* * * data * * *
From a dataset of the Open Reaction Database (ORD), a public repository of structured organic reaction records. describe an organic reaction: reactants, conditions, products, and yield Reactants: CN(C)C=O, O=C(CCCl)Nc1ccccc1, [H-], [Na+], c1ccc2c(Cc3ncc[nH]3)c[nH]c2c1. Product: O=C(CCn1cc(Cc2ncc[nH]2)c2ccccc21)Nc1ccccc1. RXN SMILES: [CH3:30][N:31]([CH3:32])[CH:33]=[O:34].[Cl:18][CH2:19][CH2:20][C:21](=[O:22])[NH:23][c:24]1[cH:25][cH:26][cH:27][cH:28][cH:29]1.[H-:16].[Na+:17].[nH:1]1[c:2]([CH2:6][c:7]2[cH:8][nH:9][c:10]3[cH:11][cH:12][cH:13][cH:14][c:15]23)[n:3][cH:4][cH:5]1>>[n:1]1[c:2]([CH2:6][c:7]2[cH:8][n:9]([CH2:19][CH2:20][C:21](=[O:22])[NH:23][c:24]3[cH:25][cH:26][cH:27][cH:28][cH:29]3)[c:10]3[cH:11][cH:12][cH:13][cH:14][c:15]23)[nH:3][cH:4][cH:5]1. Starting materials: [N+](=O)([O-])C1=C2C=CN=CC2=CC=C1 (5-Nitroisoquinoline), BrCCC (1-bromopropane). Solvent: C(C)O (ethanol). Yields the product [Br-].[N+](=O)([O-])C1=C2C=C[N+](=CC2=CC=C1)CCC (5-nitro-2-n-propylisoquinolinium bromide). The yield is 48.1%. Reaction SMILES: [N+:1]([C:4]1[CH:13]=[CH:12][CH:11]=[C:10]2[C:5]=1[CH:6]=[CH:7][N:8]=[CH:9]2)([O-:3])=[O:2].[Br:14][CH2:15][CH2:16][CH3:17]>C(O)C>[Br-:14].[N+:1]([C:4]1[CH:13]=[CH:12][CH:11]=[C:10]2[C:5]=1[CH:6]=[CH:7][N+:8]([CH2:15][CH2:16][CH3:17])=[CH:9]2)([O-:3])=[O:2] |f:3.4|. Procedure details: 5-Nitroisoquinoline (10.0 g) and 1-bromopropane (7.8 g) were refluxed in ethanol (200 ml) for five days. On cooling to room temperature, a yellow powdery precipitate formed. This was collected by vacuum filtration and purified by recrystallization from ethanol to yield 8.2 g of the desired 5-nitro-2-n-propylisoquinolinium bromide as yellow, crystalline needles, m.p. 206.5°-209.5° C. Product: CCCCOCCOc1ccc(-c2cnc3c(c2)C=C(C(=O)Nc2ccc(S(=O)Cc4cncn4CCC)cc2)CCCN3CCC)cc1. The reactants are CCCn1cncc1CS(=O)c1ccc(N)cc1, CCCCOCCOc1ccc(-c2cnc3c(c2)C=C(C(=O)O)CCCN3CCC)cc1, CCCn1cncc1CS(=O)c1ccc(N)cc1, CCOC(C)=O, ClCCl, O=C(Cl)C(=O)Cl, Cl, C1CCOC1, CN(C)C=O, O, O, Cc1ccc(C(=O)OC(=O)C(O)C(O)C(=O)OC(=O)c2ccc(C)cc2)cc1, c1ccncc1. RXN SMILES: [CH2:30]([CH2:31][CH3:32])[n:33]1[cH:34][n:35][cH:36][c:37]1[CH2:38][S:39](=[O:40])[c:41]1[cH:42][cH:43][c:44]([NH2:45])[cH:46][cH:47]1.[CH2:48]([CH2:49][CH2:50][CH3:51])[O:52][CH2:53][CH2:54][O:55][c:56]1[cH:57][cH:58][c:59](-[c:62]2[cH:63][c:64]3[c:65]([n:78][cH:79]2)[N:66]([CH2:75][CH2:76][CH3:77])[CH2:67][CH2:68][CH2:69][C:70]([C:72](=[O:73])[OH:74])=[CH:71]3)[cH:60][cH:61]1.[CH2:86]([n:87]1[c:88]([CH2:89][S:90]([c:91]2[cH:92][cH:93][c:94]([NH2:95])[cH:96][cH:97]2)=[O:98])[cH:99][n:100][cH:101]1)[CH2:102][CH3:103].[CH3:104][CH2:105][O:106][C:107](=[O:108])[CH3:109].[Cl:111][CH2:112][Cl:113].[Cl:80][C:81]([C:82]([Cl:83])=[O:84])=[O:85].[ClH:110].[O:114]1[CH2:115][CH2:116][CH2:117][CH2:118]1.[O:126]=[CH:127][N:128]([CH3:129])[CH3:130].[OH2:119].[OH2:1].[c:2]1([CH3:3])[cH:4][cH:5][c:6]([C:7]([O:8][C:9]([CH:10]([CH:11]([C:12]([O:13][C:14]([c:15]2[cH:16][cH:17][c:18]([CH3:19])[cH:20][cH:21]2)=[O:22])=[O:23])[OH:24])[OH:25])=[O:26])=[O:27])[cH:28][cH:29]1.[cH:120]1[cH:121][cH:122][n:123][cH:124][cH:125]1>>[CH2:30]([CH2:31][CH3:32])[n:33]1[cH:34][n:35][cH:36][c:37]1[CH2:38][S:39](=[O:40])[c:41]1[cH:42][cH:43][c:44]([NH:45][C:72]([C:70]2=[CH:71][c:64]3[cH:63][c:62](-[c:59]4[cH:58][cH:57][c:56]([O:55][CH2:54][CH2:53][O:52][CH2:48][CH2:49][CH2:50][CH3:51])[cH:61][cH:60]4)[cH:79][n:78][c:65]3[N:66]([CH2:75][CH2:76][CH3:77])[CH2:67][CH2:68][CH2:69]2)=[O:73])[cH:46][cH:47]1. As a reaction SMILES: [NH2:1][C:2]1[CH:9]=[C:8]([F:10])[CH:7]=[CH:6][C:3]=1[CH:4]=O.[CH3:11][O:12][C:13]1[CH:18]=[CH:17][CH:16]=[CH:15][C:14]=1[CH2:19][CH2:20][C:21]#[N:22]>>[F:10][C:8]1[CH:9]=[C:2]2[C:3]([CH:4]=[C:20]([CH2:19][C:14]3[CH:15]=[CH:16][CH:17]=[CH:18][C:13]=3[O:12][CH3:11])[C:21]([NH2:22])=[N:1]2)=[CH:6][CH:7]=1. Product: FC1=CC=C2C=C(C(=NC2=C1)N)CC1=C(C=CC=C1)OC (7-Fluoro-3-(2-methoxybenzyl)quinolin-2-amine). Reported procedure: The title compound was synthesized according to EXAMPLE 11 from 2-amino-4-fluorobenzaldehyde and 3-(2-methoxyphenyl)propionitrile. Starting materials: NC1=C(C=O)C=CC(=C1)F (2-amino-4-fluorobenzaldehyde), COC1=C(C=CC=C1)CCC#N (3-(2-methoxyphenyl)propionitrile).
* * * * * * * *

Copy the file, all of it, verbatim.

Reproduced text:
From a dataset of the Open Reaction Database (ORD), a public repository of structured organic reaction records. describe an organic reaction: reactants, conditions, products, and yield Reactants: CN(C)C=O, O=C(CCCl)Nc1ccccc1, [H-], [Na+], c1ccc2c(Cc3ncc[nH]3)c[nH]c2c1. Product: O=C(CCn1cc(Cc2ncc[nH]2)c2ccccc21)Nc1ccccc1. RXN SMILES: [CH3:30][N:31]([CH3:32])[CH:33]=[O:34].[Cl:18][CH2:19][CH2:20][C:21](=[O:22])[NH:23][c:24]1[cH:25][cH:26][cH:27][cH:28][cH:29]1.[H-:16].[Na+:17].[nH:1]1[c:2]([CH2:6][c:7]2[cH:8][nH:9][c:10]3[cH:11][cH:12][cH:13][cH:14][c:15]23)[n:3][cH:4][cH:5]1>>[n:1]1[c:2]([CH2:6][c:7]2[cH:8][n:9]([CH2:19][CH2:20][C:21](=[O:22])[NH:23][c:24]3[cH:25][cH:26][cH:27][cH:28][cH:29]3)[c:10]3[cH:11][cH:12][cH:13][cH:14][c:15]23)[nH:3][cH:4][cH:5]1. Starting materials: [N+](=O)([O-])C1=C2C=CN=CC2=CC=C1 (5-Nitroisoquinoline), BrCCC (1-bromopropane). Solvent: C(C)O (ethanol). Yields the product [Br-].[N+](=O)([O-])C1=C2C=C[N+](=CC2=CC=C1)CCC (5-nitro-2-n-propylisoquinolinium bromide). The yield is 48.1%. Reaction SMILES: [N+:1]([C:4]1[CH:13]=[CH:12][CH:11]=[C:10]2[C:5]=1[CH:6]=[CH:7][N:8]=[CH:9]2)([O-:3])=[O:2].[Br:14][CH2:15][CH2:16][CH3:17]>C(O)C>[Br-:14].[N+:1]([C:4]1[CH:13]=[CH:12][CH:11]=[C:10]2[C:5]=1[CH:6]=[CH:7][N+:8]([CH2:15][CH2:16][CH3:17])=[CH:9]2)([O-:3])=[O:2] |f:3.4|. Procedure details: 5-Nitroisoquinoline (10.0 g) and 1-bromopropane (7.8 g) were refluxed in ethanol (200 ml) for five days. On cooling to room temperature, a yellow powdery precipitate formed. This was collected by vacuum filtration and purified by recrystallization from ethanol to yield 8.2 g of the desired 5-nitro-2-n-propylisoquinolinium bromide as yellow, crystalline needles, m.p. 206.5°-209.5° C. Product: CCCCOCCOc1ccc(-c2cnc3c(c2)C=C(C(=O)Nc2ccc(S(=O)Cc4cncn4CCC)cc2)CCCN3CCC)cc1. The reactants are CCCn1cncc1CS(=O)c1ccc(N)cc1, CCCCOCCOc1ccc(-c2cnc3c(c2)C=C(C(=O)O)CCCN3CCC)cc1, CCCn1cncc1CS(=O)c1ccc(N)cc1, CCOC(C)=O, ClCCl, O=C(Cl)C(=O)Cl, Cl, C1CCOC1, CN(C)C=O, O, O, Cc1ccc(C(=O)OC(=O)C(O)C(O)C(=O)OC(=O)c2ccc(C)cc2)cc1, c1ccncc1. RXN SMILES: [CH2:30]([CH2:31][CH3:32])[n:33]1[cH:34][n:35][cH:36][c:37]1[CH2:38][S:39](=[O:40])[c:41]1[cH:42][cH:43][c:44]([NH2:45])[cH:46][cH:47]1.[CH2:48]([CH2:49][CH2:50][CH3:51])[O:52][CH2:53][CH2:54][O:55][c:56]1[cH:57][cH:58][c:59](-[c:62]2[cH:63][c:64]3[c:65]([n:78][cH:79]2)[N:66]([CH2:75][CH2:76][CH3:77])[CH2:67][CH2:68][CH2:69][C:70]([C:72](=[O:73])[OH:74])=[CH:71]3)[cH:60][cH:61]1.[CH2:86]([n:87]1[c:88]([CH2:89][S:90]([c:91]2[cH:92][cH:93][c:94]([NH2:95])[cH:96][cH:97]2)=[O:98])[cH:99][n:100][cH:101]1)[CH2:102][CH3:103].[CH3:104][CH2:105][O:106][C:107](=[O:108])[CH3:109].[Cl:111][CH2:112][Cl:113].[Cl:80][C:81]([C:82]([Cl:83])=[O:84])=[O:85].[ClH:110].[O:114]1[CH2:115][CH2:116][CH2:117][CH2:118]1.[O:126]=[CH:127][N:128]([CH3:129])[CH3:130].[OH2:119].[OH2:1].[c:2]1([CH3:3])[cH:4][cH:5][c:6]([C:7]([O:8][C:9]([CH:10]([CH:11]([C:12]([O:13][C:14]([c:15]2[cH:16][cH:17][c:18]([CH3:19])[cH:20][cH:21]2)=[O:22])=[O:23])[OH:24])[OH:25])=[O:26])=[O:27])[cH:28][cH:29]1.[cH:120]1[cH:121][cH:122][n:123][cH:124][cH:125]1>>[CH2:30]([CH2:31][CH3:32])[n:33]1[cH:34][n:35][cH:36][c:37]1[CH2:38][S:39](=[O:40])[c:41]1[cH:42][cH:43][c:44]([NH:45][C:72]([C:70]2=[CH:71][c:64]3[cH:63][c:62](-[c:59]4[cH:58][cH:57][c:56]([O:55][CH2:54][CH2:53][O:52][CH2:48][CH2:49][CH2:50][CH3:51])[cH:61][cH:60]4)[cH:79][n:78][c:65]3[N:66]([CH2:75][CH2:76][CH3:77])[CH2:67][CH2:68][CH2:69]2)=[O:73])[cH:46][cH:47]1. As a reaction SMILES: [NH2:1][C:2]1[CH:9]=[C:8]([F:10])[CH:7]=[CH:6][C:3]=1[CH:4]=O.[CH3:11][O:12][C:13]1[CH:18]=[CH:17][CH:16]=[CH:15][C:14]=1[CH2:19][CH2:20][C:21]#[N:22]>>[F:10][C:8]1[CH:9]=[C:2]2[C:3]([CH:4]=[C:20]([CH2:19][C:14]3[CH:15]=[CH:16][CH:17]=[CH:18][C:13]=3[O:12][CH3:11])[C:21]([NH2:22])=[N:1]2)=[CH:6][CH:7]=1. Product: FC1=CC=C2C=C(C(=NC2=C1)N)CC1=C(C=CC=C1)OC (7-Fluoro-3-(2-methoxybenzyl)quinolin-2-amine). Reported procedure: The title compound was synthesized according to EXAMPLE 11 from 2-amino-4-fluorobenzaldehyde and 3-(2-methoxyphenyl)propionitrile. Starting materials: NC1=C(C=O)C=CC(=C1)F (2-amino-4-fluorobenzaldehyde), COC1=C(C=CC=C1)CCC#N (3-(2-methoxyphenyl)propionitrile).